Relics found behind St. Paul’s Ruins

Monday, May 31, 2010
Issue 1025, Page 1 & 3
Word count: 831
Published in: Macau Daily Times

By Poyi (Natalie) Leung

Archaeologists from Beijing discovered part of an ancient wall and some artifacts from the Qing Dynasty to the early years of the Republic of China behind the Ruins of St. Paul’s area.

The team from the Institute of Archaeology at the Chinese Academy of Social Sciences (CASS) was commissioned by the Cultural Affairs Bureau (ICM) to implement archaeological work starting April in Rua de D. Belchior Carneiro and Patio do Espinho respectively, an attempt to search for the historic sites of St. Paul’s College and the ancient wall.

The Land, Public Works and Transport Bureau (DSSOPT), ICM and the archaeological team gave a press conference yesterday at the Museum of Macao to announce the findings in the first phase of the work.

The cross-departmental group said the archaeological results carried “significant values and meanings” and were beneficial to “merge the historical environment within the Ruins of St. Paul’s area”.

Since the four buildings of the civil servant quarters in Rua de D. Belchior Carneiro were believed to be where St. Paul’s College used to be located, DSSOPT in March first demolished the two blocks closer to the Ruins of St. Paul’s in a bid to make room for the archaeological project.

A 735 square-metre clod ground surface measuring 1.5 metres long in the south and north and 3.5 metres long in the east and west was found, which the archaeologists said was formed before the civil servant quarters were built in the 1960s.

The clod ground surface seems to be extending to the other two quarters. DSSOPT plans to demolish the remaining two buildings this week.

In addition, the experts dug out some artifacts including Chinese-style porcelain tiles, eaves tiles, potteries and iron artillery shells dated back between the Qing Dynasty (1644 – 1912) and the early years of the Republic of China.

Furthermore, the archaeological team discovered part of an ancient wall in a construction site in the east of Patio do Espinho.

It measures 15.5 metres long in the south and north, and the east and west sides of the wall already showed 1.27 metres long and 2.45 metres high.

The archaeologists said the ancient wall connected the old city walls of the Mount Fortress to the south, and the north enclosing wall of Patio do Espinho to the north.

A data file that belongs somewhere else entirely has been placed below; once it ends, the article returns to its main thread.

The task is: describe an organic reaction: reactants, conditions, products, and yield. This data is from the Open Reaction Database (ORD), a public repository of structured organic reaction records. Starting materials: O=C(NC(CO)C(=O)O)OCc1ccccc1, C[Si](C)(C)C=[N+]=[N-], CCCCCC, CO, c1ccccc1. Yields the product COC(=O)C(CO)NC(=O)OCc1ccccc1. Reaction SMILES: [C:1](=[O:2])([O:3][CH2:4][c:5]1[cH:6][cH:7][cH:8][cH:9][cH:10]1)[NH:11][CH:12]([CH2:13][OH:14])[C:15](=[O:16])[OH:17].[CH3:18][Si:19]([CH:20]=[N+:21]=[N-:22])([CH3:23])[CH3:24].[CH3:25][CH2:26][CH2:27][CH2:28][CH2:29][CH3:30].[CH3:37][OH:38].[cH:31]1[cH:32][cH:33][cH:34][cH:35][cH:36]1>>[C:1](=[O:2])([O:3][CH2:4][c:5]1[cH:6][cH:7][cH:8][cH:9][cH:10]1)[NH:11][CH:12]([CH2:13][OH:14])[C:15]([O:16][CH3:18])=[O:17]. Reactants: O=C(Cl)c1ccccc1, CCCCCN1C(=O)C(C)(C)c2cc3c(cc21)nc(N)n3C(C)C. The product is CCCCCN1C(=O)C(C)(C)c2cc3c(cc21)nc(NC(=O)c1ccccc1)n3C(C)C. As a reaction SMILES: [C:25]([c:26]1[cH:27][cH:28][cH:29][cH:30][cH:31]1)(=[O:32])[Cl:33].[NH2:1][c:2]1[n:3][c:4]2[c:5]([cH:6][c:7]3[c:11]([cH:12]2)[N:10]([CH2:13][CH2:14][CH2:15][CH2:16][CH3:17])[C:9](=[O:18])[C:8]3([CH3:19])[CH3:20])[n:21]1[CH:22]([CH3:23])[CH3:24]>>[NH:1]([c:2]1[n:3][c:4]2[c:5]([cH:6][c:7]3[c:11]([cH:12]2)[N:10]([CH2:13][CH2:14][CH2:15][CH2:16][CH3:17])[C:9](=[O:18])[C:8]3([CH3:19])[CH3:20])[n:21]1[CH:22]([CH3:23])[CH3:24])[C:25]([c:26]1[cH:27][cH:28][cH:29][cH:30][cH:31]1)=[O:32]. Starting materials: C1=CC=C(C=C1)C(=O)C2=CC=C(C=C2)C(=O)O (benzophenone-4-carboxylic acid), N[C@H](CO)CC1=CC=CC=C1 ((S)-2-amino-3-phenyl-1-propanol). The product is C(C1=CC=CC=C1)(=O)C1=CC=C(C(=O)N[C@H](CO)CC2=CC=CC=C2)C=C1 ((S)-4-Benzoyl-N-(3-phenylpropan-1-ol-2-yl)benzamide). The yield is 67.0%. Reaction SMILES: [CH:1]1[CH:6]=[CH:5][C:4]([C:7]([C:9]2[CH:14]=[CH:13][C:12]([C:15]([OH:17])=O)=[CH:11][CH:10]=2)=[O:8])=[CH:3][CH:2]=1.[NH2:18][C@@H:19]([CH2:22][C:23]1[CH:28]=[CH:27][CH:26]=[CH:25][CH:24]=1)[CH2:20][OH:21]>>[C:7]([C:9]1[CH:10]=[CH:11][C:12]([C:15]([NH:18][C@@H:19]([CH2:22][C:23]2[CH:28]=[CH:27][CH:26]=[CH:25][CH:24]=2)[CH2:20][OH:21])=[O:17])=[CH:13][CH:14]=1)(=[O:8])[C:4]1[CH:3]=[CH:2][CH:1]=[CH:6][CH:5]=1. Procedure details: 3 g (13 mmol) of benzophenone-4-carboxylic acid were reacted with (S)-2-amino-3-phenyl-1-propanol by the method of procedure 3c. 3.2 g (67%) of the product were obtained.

It was showed that the ancient wall was constructed by at least five layers of stones as the foundation, and on top of them there were one to two layers of blue bricks as well as rammed earth with each layer measuring five to 10 centimetres thick.

The archaeological team said the south side of the ancient wall might be a passage going to the east and the west, based on the preliminary judgement.

After comparing with the old maps of Macau from the 18th to 20th centuries, the archaeologists confirmed that what was found was part of the ancient wall.

However, the experts needed more time and efforts to determine whether or not the wall was the east enclosing wall of St. Paul’s College, the Mount Fortress’ north old city walls or had the integrated functions.

In order to implement the next phase of the archaeological work as soon as possible, the government will knock down the two vacant civil servant quarters buildings in the coming days.

The archaeologist team said they believed that there will be another part of the ancient wall underneath the two remaining quarters.

As for the initial proposal of building a car park at the site of the civil servant quarters, DSSOPT said it will depend on the archaeological results.

The original timetable suggested that all the work would be completed in the third quarter of this year. However, the schedule may have to be pushed back since the clod ground surface was from the Qing Dynasty and no other relics from the Ming Dynasty (1368 – 1644) were yet found.

St. Paul’s College was believed to be built during the Ming Dynasty.

In addition, the cross-departmental group told reporters that if the archaeological work could be completed this year, it is hoped that the government can then decide how the historic site will be used, adding opinions will be collected from different sectors in society.

On the other hand, the SAR government will formulate the overall planning of the core area of the Ruins of St. Paul’s based on the final archaeological results.

The government will also carry out related research work under the priorities of protecting historical and cultural assets, upgrading the overall environmental quality and creating opportunities for economic diversification, the cross-departmental group said.

The overall planning of the Ruins of St. Paul’s involves the areas of heritage conservation, tourism, people’s livelihood, transportation and culture. In order to make the planning achieve a win-win situation that can maintain historical and cultural values as well as give rise to economic development, the cross-departmental group said after the preliminary research is done, the public will be consulted to further optimise the content.


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